There are a lot of “sacred cows” in nutritional science, none more so than the ubiquitous calorie hypothesis. Ask any ordinary nutritionist, dietary consultant, doctor, or medical researcher how people get fat and you will likely hear the same answer: People get fat because they take in more calories than they burn.
That’s it. No discussion. No question. No problem.
Except it’s wrong. And it is dangerous.
If you ask any of these same folks HOW this happens, HOW excess calories results in fat accumulation, you’ll get less consistent and less confident answers. Some of them will throw out terms like “thermodynamics” or some other such ideas. Some will, flat out, not be able to explain how it happens, but they will all stick to their original answer.
The reason they are not really able to explain HOW excess calories adds to body fat is because there is no biological mechanism available to accomplish this feat. There is no molecule, no hormone, no enzyme available in the human body that takes “excess” calories and stores them as fat. It just doesn’t happen.
Let’s break it down a little more. A calorie isn’t a physical thing, it’s a measurement of energy. It measures the amount of energy needed to increase one cubic centimeter of water one degree celsius. Typically, when we see the term “calorie”, it is referring to a “kilocalorie”, which is the amount of energy needed to increase one liter of water one degree celsius.
- Cal: measures energy needed to increase 1 cc 1 degree celsius
- Kcal: measures energy needed to increase 1 liter 1 degree celsius
Okay, so a calorie isn’t a thing…it’s a measurement, and it’s not the physiological method of fat accumulation. When you burn calories, you are basically increasing your core body temperature and heating up you body’s water. But that isn’t tied directly to fat (losing it or adding it).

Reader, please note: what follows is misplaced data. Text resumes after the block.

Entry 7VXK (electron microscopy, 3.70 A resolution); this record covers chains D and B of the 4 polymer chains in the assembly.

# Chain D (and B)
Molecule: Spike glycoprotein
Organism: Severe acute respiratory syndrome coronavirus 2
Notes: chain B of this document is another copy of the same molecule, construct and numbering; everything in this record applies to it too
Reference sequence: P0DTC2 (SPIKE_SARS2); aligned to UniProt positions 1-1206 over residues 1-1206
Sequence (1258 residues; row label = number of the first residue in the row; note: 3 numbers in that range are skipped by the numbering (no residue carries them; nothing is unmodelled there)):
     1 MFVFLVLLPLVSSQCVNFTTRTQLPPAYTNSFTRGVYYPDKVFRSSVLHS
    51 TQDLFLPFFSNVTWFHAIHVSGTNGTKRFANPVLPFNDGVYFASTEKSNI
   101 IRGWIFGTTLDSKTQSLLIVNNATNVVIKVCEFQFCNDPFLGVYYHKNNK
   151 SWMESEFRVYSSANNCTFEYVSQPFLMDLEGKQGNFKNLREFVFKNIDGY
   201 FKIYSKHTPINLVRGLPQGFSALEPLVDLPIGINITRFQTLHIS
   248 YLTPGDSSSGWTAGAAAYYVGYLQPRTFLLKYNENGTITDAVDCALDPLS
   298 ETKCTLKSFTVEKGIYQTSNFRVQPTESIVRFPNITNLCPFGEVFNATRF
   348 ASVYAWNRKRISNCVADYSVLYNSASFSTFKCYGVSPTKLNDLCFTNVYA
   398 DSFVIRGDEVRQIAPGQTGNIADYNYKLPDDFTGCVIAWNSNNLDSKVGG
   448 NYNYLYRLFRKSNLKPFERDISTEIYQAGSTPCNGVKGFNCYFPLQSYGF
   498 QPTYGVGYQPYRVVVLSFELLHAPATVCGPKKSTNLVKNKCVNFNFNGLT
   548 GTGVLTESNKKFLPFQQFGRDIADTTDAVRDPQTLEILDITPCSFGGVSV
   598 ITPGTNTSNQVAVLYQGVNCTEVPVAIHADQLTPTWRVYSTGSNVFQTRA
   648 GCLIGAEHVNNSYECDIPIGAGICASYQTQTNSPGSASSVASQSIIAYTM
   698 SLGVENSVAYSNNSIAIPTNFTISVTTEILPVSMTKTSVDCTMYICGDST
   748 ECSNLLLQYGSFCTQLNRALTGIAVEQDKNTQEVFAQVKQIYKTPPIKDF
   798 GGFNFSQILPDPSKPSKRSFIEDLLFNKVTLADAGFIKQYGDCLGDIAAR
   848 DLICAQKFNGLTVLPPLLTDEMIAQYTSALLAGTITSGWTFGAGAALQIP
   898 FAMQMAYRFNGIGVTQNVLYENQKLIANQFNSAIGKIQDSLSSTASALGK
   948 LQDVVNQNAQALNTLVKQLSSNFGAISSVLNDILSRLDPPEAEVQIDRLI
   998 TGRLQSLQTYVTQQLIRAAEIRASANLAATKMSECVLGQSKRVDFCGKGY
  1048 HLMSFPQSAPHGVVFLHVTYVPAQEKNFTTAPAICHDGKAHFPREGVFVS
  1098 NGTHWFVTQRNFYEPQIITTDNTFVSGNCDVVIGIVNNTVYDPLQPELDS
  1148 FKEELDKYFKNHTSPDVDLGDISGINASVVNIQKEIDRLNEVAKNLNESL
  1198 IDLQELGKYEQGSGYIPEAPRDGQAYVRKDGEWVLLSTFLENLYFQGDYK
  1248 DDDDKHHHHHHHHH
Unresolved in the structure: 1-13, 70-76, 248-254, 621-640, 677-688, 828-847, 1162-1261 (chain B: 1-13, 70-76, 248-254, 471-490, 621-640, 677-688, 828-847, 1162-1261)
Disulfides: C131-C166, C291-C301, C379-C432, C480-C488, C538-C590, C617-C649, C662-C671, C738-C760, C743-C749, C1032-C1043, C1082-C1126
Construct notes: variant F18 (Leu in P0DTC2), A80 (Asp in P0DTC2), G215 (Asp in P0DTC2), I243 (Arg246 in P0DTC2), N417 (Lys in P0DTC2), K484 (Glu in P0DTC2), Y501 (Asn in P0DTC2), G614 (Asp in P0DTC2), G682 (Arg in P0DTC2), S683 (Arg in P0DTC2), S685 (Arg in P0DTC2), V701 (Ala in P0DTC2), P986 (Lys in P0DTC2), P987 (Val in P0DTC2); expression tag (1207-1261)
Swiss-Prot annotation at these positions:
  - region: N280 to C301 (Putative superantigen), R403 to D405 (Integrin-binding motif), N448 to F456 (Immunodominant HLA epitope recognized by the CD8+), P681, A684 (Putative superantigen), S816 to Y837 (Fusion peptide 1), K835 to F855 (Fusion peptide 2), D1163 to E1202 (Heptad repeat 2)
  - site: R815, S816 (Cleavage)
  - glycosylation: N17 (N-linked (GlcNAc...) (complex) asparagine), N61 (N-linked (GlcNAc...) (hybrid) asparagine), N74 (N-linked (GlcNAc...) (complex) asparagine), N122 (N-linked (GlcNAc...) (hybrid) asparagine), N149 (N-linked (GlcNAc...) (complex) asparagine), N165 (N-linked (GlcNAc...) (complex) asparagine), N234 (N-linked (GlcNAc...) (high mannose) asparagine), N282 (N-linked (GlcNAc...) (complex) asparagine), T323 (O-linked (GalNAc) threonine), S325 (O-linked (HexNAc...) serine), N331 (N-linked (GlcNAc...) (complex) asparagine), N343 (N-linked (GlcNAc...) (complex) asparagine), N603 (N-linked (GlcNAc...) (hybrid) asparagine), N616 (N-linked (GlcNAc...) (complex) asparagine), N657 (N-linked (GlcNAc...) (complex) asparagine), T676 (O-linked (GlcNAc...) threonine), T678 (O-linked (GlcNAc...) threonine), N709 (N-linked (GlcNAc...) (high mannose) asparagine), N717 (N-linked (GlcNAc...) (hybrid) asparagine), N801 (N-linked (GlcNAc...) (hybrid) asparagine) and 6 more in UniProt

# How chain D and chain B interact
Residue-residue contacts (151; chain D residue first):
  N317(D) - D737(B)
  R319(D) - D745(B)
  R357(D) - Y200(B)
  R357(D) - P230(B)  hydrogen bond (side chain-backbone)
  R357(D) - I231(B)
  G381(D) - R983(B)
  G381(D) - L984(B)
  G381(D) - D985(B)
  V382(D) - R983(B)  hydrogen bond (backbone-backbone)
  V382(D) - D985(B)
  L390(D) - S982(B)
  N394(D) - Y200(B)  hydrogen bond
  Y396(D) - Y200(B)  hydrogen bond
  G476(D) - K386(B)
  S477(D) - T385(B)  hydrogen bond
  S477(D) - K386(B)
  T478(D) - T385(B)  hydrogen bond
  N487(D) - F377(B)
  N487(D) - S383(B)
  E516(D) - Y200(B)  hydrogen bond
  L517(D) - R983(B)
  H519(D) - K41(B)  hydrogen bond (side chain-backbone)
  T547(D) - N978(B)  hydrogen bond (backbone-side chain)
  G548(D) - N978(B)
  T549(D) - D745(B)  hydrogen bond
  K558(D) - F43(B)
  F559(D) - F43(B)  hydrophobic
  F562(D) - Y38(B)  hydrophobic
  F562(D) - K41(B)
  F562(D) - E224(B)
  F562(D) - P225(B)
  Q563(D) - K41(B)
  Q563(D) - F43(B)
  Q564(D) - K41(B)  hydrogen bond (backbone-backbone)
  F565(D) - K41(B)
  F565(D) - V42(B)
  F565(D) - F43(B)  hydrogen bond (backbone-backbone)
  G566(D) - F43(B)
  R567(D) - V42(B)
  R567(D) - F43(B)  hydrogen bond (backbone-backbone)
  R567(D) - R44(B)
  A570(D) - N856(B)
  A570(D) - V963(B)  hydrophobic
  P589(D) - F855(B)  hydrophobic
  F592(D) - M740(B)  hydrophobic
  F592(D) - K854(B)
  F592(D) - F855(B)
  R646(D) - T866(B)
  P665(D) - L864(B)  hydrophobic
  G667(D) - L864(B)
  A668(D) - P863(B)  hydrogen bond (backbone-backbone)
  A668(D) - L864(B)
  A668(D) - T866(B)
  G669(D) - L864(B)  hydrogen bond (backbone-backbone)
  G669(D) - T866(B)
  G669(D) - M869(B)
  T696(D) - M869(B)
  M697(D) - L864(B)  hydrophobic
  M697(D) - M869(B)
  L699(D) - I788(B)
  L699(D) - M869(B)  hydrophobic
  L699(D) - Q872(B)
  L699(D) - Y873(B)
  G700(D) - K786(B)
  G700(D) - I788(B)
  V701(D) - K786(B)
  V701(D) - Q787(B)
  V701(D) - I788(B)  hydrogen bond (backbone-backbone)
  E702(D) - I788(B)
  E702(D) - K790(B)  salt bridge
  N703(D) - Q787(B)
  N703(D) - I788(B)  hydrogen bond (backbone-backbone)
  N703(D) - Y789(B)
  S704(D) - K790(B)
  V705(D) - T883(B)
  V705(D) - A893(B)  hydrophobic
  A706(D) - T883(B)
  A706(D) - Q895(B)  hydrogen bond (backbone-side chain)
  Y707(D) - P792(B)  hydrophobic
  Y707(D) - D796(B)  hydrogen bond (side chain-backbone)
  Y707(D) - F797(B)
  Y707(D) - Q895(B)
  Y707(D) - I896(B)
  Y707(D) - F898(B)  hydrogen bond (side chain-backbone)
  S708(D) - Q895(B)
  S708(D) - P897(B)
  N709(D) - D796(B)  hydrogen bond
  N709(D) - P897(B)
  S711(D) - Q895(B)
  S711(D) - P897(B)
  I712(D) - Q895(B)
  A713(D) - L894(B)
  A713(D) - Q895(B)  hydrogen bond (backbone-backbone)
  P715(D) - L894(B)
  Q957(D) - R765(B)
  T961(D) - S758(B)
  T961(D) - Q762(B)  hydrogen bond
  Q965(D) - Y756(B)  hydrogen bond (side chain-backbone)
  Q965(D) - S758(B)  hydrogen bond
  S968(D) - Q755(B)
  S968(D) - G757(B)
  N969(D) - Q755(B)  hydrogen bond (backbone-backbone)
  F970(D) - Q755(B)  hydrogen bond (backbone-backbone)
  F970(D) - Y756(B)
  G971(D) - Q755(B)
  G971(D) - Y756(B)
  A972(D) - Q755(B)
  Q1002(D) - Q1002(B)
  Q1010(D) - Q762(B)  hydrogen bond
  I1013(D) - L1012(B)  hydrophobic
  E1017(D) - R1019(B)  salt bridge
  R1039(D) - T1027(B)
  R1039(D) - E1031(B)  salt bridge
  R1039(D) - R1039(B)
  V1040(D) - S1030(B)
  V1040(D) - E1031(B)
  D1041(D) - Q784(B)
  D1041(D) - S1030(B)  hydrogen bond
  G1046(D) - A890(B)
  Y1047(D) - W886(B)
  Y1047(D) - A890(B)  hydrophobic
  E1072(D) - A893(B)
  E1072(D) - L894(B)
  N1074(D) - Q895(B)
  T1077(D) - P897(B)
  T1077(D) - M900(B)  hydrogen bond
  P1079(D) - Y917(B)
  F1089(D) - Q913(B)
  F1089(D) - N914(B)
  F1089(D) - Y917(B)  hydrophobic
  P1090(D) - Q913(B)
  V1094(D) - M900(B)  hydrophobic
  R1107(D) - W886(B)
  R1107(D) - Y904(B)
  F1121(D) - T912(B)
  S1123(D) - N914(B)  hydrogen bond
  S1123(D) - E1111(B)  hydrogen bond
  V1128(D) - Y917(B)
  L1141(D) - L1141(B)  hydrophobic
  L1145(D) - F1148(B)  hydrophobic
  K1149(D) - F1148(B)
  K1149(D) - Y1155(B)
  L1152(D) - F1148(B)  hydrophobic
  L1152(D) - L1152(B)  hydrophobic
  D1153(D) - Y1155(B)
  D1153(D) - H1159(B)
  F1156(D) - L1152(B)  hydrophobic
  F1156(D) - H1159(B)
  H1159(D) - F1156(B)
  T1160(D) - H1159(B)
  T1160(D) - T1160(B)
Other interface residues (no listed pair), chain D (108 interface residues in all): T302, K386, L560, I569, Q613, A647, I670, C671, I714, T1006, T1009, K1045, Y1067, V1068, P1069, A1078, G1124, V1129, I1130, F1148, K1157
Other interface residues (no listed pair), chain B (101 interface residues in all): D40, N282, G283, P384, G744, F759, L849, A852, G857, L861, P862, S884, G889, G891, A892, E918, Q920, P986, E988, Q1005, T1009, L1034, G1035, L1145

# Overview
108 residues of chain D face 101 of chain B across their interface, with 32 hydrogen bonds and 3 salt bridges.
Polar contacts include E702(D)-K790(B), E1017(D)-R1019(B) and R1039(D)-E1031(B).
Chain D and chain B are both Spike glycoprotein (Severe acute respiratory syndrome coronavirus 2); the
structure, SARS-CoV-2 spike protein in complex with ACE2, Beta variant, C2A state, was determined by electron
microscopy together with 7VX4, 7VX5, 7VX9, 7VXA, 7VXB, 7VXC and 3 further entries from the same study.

The primary reason that he calorie hypothesis is wrong is that it’s based upon physics, not biology. Using physics to explain biology results in inaccurate and dangerous consequences. For example, let’s use physics to drag the calorie hypothesis to its logical conclusion.
Nutritional breakdown of calories in macronutrients is:
- Carb: 4 kcal/gram
- Protein: 4 kcal/gram
- Fat: 9 kcal/gram
- Alcohol: 7 kcal/gram
Nutritional breakdown of calories in alternative fuels:
- Diesel: 11 kcal/gram
- Jet fuel: 10 kcal/gram
Now, let’s do a thought experiment. Let’s suppose the calorie hypothesis is true (which it isn’t), and let’s suppose we have a test subject, we’ll call him Not Fat Phil. Not Fat Phil wants to get fat. Given the above list of kcal/gram, and using strictly physics as our guide, clearly Not Fat Phil will want to begin a steady diet of Diesel and Jet fuel in order to gain fat. That’s the surest way to get the most calories with the least amount of work.
Obviously not. But why? Because the body doesn’t run on physics. It runs on biological pathways. Drinking diesel in order to gain weight would result in death, because diesel is poison. So the whole idea of calories as the mechanism for weight gain doesn’t work because it’s based on physics, but the body works on biology.
The other, more significant, thing, for me anyway, is that we have no accurate way of measuring exactly how many calories we eat or expend on any given day. As Gary Taubes illustrated, an extra 20 calories per day, over 20 years, will result in 40 pounds of extra fat. If we have to be so precise as to not overeat by 20 calories, the question isn’t ‘Why are people fat?’, but instead, ‘Why isn’t everyone fat?’. Clearly, the calorie hypothesis fails, not only the logic test, but the common sense test, too.
The calorie hypothesis a “sacred cow” that is plainly false because it is based on a flawed paradigm. The truth is, it requires a complete paradigm shift in order to get a start on healthy, consistent, lifelong fat loss.